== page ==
It always takes something special to dislodge Ronnie O'Sullivan from centre stage at the Masters and,12 months ago, Mark Selby emphatically provided it.
The Rocket has won the prestigious invitation tournament at Wembley on four occasions, featuring in nine finals, including six of the last seven. It might not be Essex, but in an increasingly global sport venturing to China and mainland Europe, north-west London is about as close to a home game as O'Sullivan gets.
Just as it was for "People's Champion" Jimmy White, the backing for O'Sullivan from the large crowd is fiercely partisan to the point of hostility, and can unsettle the most experienced campaigners at the annual top-16-only get-together.
But last year, Leicester's Selby justified his reputation as a supreme match-player by refusing to contemplate defeat in the final, rising Lazarus-like from 9-6 down against O'Sullivan to win 10-9 and lift the Masters trophy for a second time.
It was a phenomenal recovery and few would bet against the pair meeting again in next Sunday's showpiece having been kept apart in the draw. Selby said: "Last year's final has to be the highlight of my career, and my greatest moment in snooker. To beat Ronnie anywhere is always a huge scalp but to beat him from three down with four to play in a major final on his home patch was special.
"The particular thing I remember was coming out first for the evening session of the final, and going to my seat. Then I heard the reception for Ronnie. It was unbelievable, like nothing I had heard, and it just made me not want to lose. I used it to inspire me."
The world No 6's moniker of the "Leicester Jester" stems from his often light-hearted demeanour around the table but life has not always smiled kindly on the 27-year-old, affording him perspective by the bucket-load when it comes to potting a few balls.
The 2007 Crucible runner-up's mother Shirley walked out when he was just eight years old, and he lost father David to cancer at 16. His brother and a close network of friends looked out for him during times that were tough, not least financially.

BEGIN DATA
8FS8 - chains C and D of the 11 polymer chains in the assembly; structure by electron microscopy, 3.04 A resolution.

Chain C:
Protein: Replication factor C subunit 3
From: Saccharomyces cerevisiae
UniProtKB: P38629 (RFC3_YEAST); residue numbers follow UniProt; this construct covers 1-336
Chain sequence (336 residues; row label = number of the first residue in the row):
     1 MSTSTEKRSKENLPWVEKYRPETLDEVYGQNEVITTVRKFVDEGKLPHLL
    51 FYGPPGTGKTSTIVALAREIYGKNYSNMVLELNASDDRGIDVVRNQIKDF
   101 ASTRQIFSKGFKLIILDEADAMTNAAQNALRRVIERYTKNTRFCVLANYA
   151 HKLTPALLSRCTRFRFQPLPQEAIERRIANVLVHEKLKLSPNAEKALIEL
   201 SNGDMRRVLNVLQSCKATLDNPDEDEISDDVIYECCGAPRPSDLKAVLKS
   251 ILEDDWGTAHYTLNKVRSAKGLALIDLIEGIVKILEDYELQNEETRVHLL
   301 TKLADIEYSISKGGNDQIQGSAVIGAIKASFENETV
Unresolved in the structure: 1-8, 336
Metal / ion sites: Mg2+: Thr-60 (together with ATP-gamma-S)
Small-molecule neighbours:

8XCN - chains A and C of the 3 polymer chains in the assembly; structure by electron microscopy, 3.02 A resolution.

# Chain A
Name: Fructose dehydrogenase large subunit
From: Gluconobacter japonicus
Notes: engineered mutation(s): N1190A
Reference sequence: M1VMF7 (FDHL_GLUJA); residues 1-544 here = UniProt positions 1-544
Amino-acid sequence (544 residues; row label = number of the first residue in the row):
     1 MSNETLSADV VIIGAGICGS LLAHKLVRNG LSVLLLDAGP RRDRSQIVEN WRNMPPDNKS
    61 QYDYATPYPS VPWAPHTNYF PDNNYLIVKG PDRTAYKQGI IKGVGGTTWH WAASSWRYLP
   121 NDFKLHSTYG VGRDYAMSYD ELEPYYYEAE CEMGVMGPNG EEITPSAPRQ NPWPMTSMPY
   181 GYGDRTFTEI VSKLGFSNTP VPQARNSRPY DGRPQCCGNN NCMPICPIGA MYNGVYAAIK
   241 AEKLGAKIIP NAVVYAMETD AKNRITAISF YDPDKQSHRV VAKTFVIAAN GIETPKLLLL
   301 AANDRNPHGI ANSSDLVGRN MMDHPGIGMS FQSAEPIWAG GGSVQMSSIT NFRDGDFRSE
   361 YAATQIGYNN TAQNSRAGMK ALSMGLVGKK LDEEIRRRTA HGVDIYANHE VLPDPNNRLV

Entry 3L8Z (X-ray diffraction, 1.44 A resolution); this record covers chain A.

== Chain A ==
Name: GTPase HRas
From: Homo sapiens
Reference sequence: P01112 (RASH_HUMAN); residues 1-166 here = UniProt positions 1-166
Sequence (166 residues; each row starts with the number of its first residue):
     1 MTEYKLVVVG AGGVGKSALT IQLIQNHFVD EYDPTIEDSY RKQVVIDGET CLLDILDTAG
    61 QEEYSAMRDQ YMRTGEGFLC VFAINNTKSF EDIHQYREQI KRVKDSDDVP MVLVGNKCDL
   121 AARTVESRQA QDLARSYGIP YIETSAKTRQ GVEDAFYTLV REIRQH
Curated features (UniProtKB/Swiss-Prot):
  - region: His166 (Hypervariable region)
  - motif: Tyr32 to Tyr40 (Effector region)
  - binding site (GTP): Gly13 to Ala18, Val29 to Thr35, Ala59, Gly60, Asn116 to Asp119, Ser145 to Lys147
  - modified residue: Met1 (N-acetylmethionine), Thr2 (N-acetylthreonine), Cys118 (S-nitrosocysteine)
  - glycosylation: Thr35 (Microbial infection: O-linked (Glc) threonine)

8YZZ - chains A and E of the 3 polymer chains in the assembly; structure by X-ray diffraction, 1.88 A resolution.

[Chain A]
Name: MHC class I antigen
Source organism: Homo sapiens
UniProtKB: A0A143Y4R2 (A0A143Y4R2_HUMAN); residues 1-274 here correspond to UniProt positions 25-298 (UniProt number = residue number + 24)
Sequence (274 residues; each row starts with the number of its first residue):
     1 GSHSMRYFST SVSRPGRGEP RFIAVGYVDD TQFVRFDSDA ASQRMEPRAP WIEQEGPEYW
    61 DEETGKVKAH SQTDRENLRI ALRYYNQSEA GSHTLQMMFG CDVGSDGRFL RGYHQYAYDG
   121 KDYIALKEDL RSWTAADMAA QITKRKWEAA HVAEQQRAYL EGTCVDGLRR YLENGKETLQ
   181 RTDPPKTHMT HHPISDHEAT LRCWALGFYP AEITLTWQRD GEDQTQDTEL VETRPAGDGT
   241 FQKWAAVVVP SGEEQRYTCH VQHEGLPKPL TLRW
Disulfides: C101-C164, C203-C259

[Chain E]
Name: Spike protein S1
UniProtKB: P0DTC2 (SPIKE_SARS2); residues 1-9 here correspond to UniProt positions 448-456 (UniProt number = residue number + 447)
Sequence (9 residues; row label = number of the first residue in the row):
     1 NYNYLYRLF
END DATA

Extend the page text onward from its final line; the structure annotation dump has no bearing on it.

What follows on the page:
Selby's talent saw him turn pro at 16, but only after recruiting former player Mukesh Parmar as his manager in late 2005 did his career fortunes drastically improve. Parmar demanded total commitment, and painted a gloomy picture of the alternatives for a young lad with no other qualifications. The pair hatched a three-year plan and within 18 months Selby was in the World Championship final, losing to John Higgins.
"Coming through tough times and overcoming adversity stands you in good stead for whatever you do in life," said Selby. "In snooker, if you get into the top 16 the hard way, maybe after a few failed attempts, you may be in better shape than someone who breezes through to get there. I got into the top 32, then fell out again, so around 2005-06, that was the most difficult period of my life. But it has made it sweeter having some success.
"I have also had problems off the table in the past, and managing them as well as maintaining a high level of play is hard work. With what I have gone through, with my Dad passing away at such a young age, and other things, it has made me a stronger person. I will never get above myself and think I have made it, I know how tough the game is and I appreciate what I have got and achieved.
"I have had a lot of people help me along the way, and I will never forget that. Things are very good right now, and I've a lot to look forward to. I am engaged to my partner Vikki, and we are getting married in May in Cancun."
If Selby lacks the natural talent and fluency of O'Sullivan, his temperament would feature in every composite sportsman's make-up and Mark King will do well to live with him this afternoon in their first-round clash.
And as he goes chasing another £150,000 winner's cheque, Selby admits the wider landscape has changed unrecognisably since Barry Hearn took control of the sport.
"There was a period 18 months ago, with hardly any sponsors and six tournaments a year, I was worried if there was a living to be made. But he has grabbed it by the scruff of the neck, we have new tournaments like the one-frame shoot-out later this month in Blackpool, and we are all playing virtually every week.
"Maybe that's why the Masters feels like it has come round so quickly," he adds, "because we are finally busy, and I can't wait to get out there and defend my title."